On Sunday 14 January 2018, LINZ updated the coordinates in Landonline of the large area affected by the Kaikoura earthquake.
Landonline coordinate update has been implemented
A new version of NZGD2000 (version 20171201) was released on 14 January 2018. The deformation model in this version includes "patches" for the movement due to the Kaikoura earthquake of 14 November 2016 and subsequent post-seismic deformation. As a result NZGD2000 coordinates have been changed in the area most affected by the earthquakes.
The updated datasets within LINZ Data Service will be available on the 22 January while the streamed PositioNZ-RT coordinates will now be updated on 23 January 2018.
The change will be implemented in Landonline by applying a reverse patch to the deformation model used within NZGD2000. This will change the NZGD2000 coordinates of features in the affected area.
This change will flow through to the LINZ Data Service on Monday 22 January 2018.
Horizontal coordinate changes are up to 6 metres, though most are much less. These changes also affect coordinates based on NZGD2000, such as NZTM2000 coordinates and the meridional circuit coordinates used by surveyors. Height coordinates were also updated where the change was significant. Heights in terms of tide gauge based local vertical datums were updated as well as those based on New Zealand Vertical Datum 2016 (NZVD2016).
The coordinate changes were applied to features in the Landonline survey and title database - approximately 72700 parcels have been updated. These changes will be reflected in the LINZ Data Service spatial data layers which are derived from Landonline.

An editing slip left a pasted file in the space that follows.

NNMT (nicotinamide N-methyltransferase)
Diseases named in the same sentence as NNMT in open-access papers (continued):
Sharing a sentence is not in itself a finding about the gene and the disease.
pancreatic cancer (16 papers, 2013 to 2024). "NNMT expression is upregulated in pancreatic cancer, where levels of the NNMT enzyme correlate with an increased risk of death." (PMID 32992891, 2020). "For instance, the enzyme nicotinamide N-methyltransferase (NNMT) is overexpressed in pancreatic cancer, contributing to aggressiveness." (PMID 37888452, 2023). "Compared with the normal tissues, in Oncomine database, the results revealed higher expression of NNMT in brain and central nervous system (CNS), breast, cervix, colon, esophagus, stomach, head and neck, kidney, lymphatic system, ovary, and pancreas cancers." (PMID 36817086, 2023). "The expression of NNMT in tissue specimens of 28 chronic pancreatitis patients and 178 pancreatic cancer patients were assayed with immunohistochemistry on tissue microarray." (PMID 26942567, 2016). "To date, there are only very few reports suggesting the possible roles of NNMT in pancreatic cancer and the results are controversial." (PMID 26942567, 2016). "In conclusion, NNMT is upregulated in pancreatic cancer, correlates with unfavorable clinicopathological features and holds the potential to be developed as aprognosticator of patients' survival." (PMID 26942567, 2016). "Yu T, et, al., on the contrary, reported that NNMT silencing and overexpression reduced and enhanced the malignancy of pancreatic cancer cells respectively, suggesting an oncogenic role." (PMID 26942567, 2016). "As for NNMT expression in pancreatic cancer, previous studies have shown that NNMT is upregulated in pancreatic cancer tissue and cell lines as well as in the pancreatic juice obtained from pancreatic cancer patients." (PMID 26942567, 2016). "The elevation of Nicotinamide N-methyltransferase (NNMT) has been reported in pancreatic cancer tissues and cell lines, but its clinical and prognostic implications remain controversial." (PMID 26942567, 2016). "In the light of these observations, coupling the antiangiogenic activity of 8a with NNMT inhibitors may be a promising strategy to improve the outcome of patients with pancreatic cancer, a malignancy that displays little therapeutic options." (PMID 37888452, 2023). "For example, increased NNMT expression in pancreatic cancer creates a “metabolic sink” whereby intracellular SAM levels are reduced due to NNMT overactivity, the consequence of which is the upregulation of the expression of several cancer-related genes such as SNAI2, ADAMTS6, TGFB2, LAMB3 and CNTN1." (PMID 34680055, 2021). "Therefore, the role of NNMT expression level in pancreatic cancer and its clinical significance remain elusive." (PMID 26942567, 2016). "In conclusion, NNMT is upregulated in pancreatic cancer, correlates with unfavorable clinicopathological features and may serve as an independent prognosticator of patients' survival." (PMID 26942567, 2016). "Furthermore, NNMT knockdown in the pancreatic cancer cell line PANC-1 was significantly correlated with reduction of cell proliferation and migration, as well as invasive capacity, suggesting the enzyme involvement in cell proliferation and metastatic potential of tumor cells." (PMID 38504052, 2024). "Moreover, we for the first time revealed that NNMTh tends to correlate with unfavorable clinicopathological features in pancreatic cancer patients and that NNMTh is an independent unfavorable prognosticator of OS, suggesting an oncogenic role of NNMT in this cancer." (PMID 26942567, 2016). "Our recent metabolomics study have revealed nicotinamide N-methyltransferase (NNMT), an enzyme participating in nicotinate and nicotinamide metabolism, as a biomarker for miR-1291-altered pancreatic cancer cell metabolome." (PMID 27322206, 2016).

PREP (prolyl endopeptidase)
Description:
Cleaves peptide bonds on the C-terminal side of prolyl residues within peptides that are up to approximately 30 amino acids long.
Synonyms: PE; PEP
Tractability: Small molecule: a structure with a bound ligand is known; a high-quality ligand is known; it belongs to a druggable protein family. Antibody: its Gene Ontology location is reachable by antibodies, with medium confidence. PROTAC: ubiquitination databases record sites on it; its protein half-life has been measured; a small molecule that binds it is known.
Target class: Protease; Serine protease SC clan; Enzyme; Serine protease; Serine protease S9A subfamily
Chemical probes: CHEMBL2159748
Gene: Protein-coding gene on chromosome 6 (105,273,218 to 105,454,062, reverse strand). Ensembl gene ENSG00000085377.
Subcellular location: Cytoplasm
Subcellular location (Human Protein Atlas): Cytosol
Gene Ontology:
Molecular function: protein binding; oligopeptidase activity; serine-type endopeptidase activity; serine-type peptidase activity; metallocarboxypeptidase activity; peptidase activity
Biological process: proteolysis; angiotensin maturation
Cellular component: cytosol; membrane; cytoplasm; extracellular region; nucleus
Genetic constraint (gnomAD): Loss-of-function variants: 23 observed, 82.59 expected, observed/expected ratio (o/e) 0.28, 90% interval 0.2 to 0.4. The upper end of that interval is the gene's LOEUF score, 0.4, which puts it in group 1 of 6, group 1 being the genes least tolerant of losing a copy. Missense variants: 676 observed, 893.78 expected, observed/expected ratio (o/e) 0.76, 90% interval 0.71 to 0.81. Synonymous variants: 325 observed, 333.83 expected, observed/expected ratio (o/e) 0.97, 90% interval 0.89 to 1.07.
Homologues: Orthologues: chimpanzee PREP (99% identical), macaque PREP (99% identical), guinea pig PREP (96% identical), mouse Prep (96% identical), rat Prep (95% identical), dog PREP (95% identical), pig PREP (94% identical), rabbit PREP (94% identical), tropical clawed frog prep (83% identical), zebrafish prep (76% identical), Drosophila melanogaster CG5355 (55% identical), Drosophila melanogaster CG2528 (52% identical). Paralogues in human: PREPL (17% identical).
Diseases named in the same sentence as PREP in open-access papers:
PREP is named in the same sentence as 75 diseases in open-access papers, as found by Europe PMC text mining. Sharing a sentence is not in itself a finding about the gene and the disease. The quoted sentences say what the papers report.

LINZ is also providing NTv2 grids that can be used to apply the update to coordinates in GIS databases to keep them aligned with NZGD2000.
Survey control points close to the area of faulting have had their orders downgraded, as the deformation model cannot accurately determine the movements near the faults. At the same time the coordinates of control points which have been resurveyed since the earthquake were updated to support on-going survey work.
The vertical changes reflect the actual ground movement as a result of the earthquake. However the horizontal coordinate changes do not include all the actual ground movement. Instead the changes are restricted to a smaller affected area in order to reduce the impact on GIS databases. The movement not included in the coordinate update is accommodated by a forward patch that is included in the revised NZGD2000 deformation model. For information about the difference between a forward and a reverse patch please refer to https://www.linz.govt.nz/nzgd2000-deformation-model
Email firstname.lastname@example.org if you have any questions or would like to receive more information.
Why are the horizontal and vertical update areas different?
LINZ is implementing a hybrid patch to the deformation model, this includes components of a reverse and forward patch. Coordinates in the affected area will have movements accounted for by the reverse patch and some movement absorbed by forward patch Actual horizontal movement outside the update area will not be applied to the NZGD2000 coordinates. The movements will be accounted for or absorbed by forward patch component of the update to the deformation model.